Mediactive is potentially useful to a wide variety of people who care about journalism and other forms of nonfiction writing – reporters and editors, new media creators such as bloggers and podcasters, and ordinary people who care about what they read in the news and want to ensure they are truly well-informed. Gillmor walks newbie media creators through the essential tenets of trustworthiness (and provides an excellent refresher for the rest of us) without becoming pedantic or stodgy.  The book, like the thinking behind it, is fresh, and Gillmor has used his http://mediactive.com site to make the book a living document, adding examples and continuing the conversation on these topics in his blog.

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Write This Way: Top Writing and Editing Links for May 28, 2010

Photo courtesy of SXC.

7 Easy to Miss and Fix Writing Mistakes
Meryl K. Evans, who writes a blog on web content, reminds readers of mistakes that even good writers make when reading and editing their own copy–and offers fixes for each one.

6 Tips For a Great Freelance Writer’s Vacation
Carol Tice, writing on the Make A Living Writing blog, gives good pointers for taking a real (= no laptop or mobile phone required) vacation without losing clients or your mind.

New Voices Invests in Nine Community News Projects
New Voices, an initiative of J-Lab: The Institute for Interactive Journalism, announced its most recent crop of grant winners. These projects mainly cover small cities and towns with hyperlocal journalism coverage. Each grantee will receive up to $25,000 to launch a news initiative and work to sustain it over the next two years.

10 sure cures for blogging burnout | WordCount
Michelle Rafter offers a number of really great suggestions for keeping one’s blogging fresh and consistent. I especially like her “cures” of using theme days and keeping drafts in your blogging software that can be posted when you need a new idea quickly.

The top cliches to avoid like the plague
Sally Jackson reports for The Australian. Journalist Chris Pash has spent nine years scouring newspapers and websites to find the media’s favorite hackneyed phrases, and this article gives the top offending phrases, as well as how Pash mined this data.

Three Annoying Habits of the Laziest Journalists on Twitter
Gawker has assembled a collection of irritating “don’ts” for journalists who are contemplating crowdsourcing their entire article via Twitter. Funny and pointed at the same time!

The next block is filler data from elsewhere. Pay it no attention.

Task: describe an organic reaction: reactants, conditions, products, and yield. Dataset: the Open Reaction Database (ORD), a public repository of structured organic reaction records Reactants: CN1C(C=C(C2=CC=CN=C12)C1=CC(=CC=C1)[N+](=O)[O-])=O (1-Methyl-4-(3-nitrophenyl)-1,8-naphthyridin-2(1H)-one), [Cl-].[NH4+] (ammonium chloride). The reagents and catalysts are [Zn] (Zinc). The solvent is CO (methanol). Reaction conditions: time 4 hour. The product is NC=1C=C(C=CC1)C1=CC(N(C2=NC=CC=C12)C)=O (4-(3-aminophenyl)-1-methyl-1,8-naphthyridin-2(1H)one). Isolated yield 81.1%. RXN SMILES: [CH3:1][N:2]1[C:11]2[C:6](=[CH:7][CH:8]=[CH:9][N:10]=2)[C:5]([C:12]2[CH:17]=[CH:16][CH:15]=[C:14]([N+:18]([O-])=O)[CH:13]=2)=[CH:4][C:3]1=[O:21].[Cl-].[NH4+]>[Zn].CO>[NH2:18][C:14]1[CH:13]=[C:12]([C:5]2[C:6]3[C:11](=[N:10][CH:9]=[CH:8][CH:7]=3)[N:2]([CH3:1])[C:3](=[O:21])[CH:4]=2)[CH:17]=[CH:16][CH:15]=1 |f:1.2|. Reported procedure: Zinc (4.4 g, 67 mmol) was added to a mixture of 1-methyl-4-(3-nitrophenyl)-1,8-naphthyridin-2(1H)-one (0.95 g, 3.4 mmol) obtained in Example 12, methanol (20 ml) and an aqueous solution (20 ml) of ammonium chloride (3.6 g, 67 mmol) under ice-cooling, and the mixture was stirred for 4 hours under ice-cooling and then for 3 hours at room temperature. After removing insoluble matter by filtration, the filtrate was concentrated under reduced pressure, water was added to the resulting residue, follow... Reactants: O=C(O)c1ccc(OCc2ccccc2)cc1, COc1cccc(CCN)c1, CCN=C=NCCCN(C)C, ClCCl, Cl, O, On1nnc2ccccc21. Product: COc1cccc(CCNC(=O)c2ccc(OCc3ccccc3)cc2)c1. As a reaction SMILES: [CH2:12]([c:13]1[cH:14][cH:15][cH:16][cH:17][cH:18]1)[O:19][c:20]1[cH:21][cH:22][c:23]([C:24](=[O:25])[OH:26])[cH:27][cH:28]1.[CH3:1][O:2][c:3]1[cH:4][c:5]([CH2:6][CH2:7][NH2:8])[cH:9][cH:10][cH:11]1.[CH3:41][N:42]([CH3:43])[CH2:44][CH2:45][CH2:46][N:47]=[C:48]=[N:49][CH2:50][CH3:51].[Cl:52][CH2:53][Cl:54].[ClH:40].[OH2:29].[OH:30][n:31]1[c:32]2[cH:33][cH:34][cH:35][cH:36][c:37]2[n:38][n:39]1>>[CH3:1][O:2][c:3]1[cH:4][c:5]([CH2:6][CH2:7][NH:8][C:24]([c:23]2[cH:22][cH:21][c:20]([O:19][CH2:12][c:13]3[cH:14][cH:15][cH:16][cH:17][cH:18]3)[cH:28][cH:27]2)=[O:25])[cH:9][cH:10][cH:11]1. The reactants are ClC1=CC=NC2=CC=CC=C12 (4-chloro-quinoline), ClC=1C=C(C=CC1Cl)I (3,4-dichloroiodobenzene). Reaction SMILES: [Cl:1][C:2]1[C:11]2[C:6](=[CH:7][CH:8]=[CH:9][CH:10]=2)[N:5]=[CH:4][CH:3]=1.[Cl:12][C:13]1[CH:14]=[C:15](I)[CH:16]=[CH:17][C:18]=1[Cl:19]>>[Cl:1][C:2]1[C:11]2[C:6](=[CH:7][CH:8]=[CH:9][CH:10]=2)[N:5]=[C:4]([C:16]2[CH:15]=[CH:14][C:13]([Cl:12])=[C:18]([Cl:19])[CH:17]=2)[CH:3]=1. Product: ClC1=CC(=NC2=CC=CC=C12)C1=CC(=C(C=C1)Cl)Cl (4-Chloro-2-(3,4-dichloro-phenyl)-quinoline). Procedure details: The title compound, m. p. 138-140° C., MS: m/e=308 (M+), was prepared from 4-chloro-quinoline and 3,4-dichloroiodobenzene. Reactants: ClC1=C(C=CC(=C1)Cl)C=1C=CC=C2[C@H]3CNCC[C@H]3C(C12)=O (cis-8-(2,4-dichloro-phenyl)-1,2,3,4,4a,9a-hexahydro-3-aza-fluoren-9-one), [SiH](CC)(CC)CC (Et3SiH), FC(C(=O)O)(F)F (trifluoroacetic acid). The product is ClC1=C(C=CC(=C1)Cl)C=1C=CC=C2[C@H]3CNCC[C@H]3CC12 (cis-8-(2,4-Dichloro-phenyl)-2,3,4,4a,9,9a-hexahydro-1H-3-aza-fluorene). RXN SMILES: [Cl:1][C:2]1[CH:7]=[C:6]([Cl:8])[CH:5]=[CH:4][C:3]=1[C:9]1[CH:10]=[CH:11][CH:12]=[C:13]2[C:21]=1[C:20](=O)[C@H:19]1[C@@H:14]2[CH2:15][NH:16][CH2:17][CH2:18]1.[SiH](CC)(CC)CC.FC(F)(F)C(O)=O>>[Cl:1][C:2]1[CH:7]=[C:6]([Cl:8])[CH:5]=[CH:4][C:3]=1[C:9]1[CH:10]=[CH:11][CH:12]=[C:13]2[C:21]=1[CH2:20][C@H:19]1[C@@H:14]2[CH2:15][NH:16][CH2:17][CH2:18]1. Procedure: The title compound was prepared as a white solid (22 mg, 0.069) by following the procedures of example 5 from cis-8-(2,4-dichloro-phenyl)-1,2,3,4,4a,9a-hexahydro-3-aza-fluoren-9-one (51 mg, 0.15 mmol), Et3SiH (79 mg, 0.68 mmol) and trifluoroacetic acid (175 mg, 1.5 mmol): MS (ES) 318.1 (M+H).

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Can this profession be saved?

Photo courtesy SXC.

I’ve finally read the synopsis of Leonard Downie Jr. and Michael Schudson’s report, “The Reconstruction of American Journalism, ” in the Columbia Journalism Review, as well as a number of reactions to it. I appreciate that CJR let the authors publish such a rich (30-page!) summary of their 100-page report.

Downie, a former executive editor for the Washington Post and currently a professor of journalism at Arizona State University, and Schudson, a professor of journalism at Columbia University, provide their take on what has led up to the current sad state of affairs at American newspapers, and to a lesser degree, at television and radio stations. They discuss the approaches of a number of new media operations (and are generous with links to the projects in question) and suggest several possible new business/nonprofit support models for the industry.

Whether you end up thinking the authors are offering sage advice to journalists, or are off in left field, you really should read the CJR synopsis or the report. It’s important that those of us working in the media have a say in what happens to our profession in the future, and the only way to do that is to be aware of where we’re at now and what people are doing NOW to adapt to the challenges and opportunities the Internet Era has brought us.

On the plus side

The report largely accepts that Web 2.0 and the other cultural factors that have disrupted American journalism are here to stay and cannot be magically “rolled back” by industry collusion (think simultaneous content firewalls on all major newspaper sites) or government mandate. I know this sounds mean, but this is a good sign!  I have been concerned about the number of journalists—including professors and veteran editors and writers—talking as if the Internet is something that must be, or even can be, “stopped.”